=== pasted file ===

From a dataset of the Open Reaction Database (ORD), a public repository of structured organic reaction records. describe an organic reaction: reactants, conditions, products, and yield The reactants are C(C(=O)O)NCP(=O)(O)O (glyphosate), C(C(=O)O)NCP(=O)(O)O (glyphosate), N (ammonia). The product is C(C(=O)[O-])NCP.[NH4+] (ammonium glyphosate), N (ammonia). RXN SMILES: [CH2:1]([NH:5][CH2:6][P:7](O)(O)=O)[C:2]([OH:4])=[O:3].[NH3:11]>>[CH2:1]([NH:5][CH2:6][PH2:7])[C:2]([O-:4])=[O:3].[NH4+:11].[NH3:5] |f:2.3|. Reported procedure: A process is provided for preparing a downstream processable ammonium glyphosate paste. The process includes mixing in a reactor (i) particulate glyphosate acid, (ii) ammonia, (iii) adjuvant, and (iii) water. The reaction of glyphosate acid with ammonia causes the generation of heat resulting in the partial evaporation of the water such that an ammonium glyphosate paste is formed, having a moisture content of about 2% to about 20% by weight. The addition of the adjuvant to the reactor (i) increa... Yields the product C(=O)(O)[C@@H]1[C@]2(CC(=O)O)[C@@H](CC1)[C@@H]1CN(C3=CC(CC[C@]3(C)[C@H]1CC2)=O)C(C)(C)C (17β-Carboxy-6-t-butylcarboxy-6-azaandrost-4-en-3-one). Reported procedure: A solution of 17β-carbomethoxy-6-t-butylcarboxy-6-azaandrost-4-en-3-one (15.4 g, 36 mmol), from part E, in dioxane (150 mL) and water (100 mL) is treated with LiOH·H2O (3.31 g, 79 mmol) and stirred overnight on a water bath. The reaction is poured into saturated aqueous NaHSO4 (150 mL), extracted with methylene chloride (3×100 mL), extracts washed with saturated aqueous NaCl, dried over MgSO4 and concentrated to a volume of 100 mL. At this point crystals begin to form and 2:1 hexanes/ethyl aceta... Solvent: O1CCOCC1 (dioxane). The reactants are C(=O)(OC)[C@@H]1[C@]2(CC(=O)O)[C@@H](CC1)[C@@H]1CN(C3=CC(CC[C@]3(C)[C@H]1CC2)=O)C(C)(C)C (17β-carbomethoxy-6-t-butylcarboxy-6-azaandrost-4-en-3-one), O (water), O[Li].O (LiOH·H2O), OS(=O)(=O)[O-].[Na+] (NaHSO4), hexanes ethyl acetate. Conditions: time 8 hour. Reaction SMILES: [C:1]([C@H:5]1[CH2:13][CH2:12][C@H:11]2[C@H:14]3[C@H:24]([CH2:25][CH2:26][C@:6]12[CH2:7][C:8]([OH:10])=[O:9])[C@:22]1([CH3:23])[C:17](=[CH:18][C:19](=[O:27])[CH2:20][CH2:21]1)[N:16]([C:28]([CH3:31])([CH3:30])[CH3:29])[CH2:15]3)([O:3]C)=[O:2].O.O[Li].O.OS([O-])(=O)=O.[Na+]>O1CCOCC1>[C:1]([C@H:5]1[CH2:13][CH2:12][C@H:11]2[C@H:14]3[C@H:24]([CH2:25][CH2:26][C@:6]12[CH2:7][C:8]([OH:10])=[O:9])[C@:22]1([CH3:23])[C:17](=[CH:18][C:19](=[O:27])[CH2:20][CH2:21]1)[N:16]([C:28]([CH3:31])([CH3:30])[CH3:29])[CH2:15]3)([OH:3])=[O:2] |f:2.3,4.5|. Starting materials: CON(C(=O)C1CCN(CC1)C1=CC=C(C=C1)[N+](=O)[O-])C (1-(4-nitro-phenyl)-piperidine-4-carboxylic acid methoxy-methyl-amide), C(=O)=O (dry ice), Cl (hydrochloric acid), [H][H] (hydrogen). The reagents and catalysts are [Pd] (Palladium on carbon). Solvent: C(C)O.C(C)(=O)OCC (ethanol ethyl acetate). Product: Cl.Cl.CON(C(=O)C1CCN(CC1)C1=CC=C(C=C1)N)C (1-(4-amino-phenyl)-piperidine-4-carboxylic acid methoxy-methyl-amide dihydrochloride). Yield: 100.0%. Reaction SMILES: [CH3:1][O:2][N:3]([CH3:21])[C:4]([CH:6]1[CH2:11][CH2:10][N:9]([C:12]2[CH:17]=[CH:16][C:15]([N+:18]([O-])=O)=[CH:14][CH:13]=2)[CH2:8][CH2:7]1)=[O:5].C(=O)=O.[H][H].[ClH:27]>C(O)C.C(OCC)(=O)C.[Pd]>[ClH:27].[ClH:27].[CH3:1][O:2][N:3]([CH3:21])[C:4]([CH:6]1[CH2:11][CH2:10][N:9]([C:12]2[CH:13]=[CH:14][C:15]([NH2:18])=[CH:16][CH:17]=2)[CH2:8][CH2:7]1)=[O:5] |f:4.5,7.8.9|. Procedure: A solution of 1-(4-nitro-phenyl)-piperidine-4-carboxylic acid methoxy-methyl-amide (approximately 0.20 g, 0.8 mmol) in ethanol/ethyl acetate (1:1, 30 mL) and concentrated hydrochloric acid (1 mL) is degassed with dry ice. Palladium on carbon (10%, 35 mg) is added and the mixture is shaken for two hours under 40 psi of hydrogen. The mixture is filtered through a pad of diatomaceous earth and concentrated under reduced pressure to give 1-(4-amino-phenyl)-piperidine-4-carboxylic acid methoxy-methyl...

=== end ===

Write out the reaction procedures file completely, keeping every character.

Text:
From a dataset of the Open Reaction Database (ORD), a public repository of structured organic reaction records. describe an organic reaction: reactants, conditions, products, and yield The reactants are C(C(=O)O)NCP(=O)(O)O (glyphosate), C(C(=O)O)NCP(=O)(O)O (glyphosate), N (ammonia). The product is C(C(=O)[O-])NCP.[NH4+] (ammonium glyphosate), N (ammonia). RXN SMILES: [CH2:1]([NH:5][CH2:6][P:7](O)(O)=O)[C:2]([OH:4])=[O:3].[NH3:11]>>[CH2:1]([NH:5][CH2:6][PH2:7])[C:2]([O-:4])=[O:3].[NH4+:11].[NH3:5] |f:2.3|. Reported procedure: A process is provided for preparing a downstream processable ammonium glyphosate paste. The process includes mixing in a reactor (i) particulate glyphosate acid, (ii) ammonia, (iii) adjuvant, and (iii) water. The reaction of glyphosate acid with ammonia causes the generation of heat resulting in the partial evaporation of the water such that an ammonium glyphosate paste is formed, having a moisture content of about 2% to about 20% by weight. The addition of the adjuvant to the reactor (i) increa... Yields the product C(=O)(O)[C@@H]1[C@]2(CC(=O)O)[C@@H](CC1)[C@@H]1CN(C3=CC(CC[C@]3(C)[C@H]1CC2)=O)C(C)(C)C (17β-Carboxy-6-t-butylcarboxy-6-azaandrost-4-en-3-one). Reported procedure: A solution of 17β-carbomethoxy-6-t-butylcarboxy-6-azaandrost-4-en-3-one (15.4 g, 36 mmol), from part E, in dioxane (150 mL) and water (100 mL) is treated with LiOH·H2O (3.31 g, 79 mmol) and stirred overnight on a water bath. The reaction is poured into saturated aqueous NaHSO4 (150 mL), extracted with methylene chloride (3×100 mL), extracts washed with saturated aqueous NaCl, dried over MgSO4 and concentrated to a volume of 100 mL. At this point crystals begin to form and 2:1 hexanes/ethyl aceta... Solvent: O1CCOCC1 (dioxane). The reactants are C(=O)(OC)[C@@H]1[C@]2(CC(=O)O)[C@@H](CC1)[C@@H]1CN(C3=CC(CC[C@]3(C)[C@H]1CC2)=O)C(C)(C)C (17β-carbomethoxy-6-t-butylcarboxy-6-azaandrost-4-en-3-one), O (water), O[Li].O (LiOH·H2O), OS(=O)(=O)[O-].[Na+] (NaHSO4), hexanes ethyl acetate. Conditions: time 8 hour. Reaction SMILES: [C:1]([C@H:5]1[CH2:13][CH2:12][C@H:11]2[C@H:14]3[C@H:24]([CH2:25][CH2:26][C@:6]12[CH2:7][C:8]([OH:10])=[O:9])[C@:22]1([CH3:23])[C:17](=[CH:18][C:19](=[O:27])[CH2:20][CH2:21]1)[N:16]([C:28]([CH3:31])([CH3:30])[CH3:29])[CH2:15]3)([O:3]C)=[O:2].O.O[Li].O.OS([O-])(=O)=O.[Na+]>O1CCOCC1>[C:1]([C@H:5]1[CH2:13][CH2:12][C@H:11]2[C@H:14]3[C@H:24]([CH2:25][CH2:26][C@:6]12[CH2:7][C:8]([OH:10])=[O:9])[C@:22]1([CH3:23])[C:17](=[CH:18][C:19](=[O:27])[CH2:20][CH2:21]1)[N:16]([C:28]([CH3:31])([CH3:30])[CH3:29])[CH2:15]3)([OH:3])=[O:2] |f:2.3,4.5|. Starting materials: CON(C(=O)C1CCN(CC1)C1=CC=C(C=C1)[N+](=O)[O-])C (1-(4-nitro-phenyl)-piperidine-4-carboxylic acid methoxy-methyl-amide), C(=O)=O (dry ice), Cl (hydrochloric acid), [H][H] (hydrogen). The reagents and catalysts are [Pd] (Palladium on carbon). Solvent: C(C)O.C(C)(=O)OCC (ethanol ethyl acetate). Product: Cl.Cl.CON(C(=O)C1CCN(CC1)C1=CC=C(C=C1)N)C (1-(4-amino-phenyl)-piperidine-4-carboxylic acid methoxy-methyl-amide dihydrochloride). Yield: 100.0%. Reaction SMILES: [CH3:1][O:2][N:3]([CH3:21])[C:4]([CH:6]1[CH2:11][CH2:10][N:9]([C:12]2[CH:17]=[CH:16][C:15]([N+:18]([O-])=O)=[CH:14][CH:13]=2)[CH2:8][CH2:7]1)=[O:5].C(=O)=O.[H][H].[ClH:27]>C(O)C.C(OCC)(=O)C.[Pd]>[ClH:27].[ClH:27].[CH3:1][O:2][N:3]([CH3:21])[C:4]([CH:6]1[CH2:11][CH2:10][N:9]([C:12]2[CH:13]=[CH:14][C:15]([NH2:18])=[CH:16][CH:17]=2)[CH2:8][CH2:7]1)=[O:5] |f:4.5,7.8.9|. Procedure: A solution of 1-(4-nitro-phenyl)-piperidine-4-carboxylic acid methoxy-methyl-amide (approximately 0.20 g, 0.8 mmol) in ethanol/ethyl acetate (1:1, 30 mL) and concentrated hydrochloric acid (1 mL) is degassed with dry ice. Palladium on carbon (10%, 35 mg) is added and the mixture is shaken for two hours under 40 psi of hydrogen. The mixture is filtered through a pad of diatomaceous earth and concentrated under reduced pressure to give 1-(4-amino-phenyl)-piperidine-4-carboxylic acid methoxy-methyl...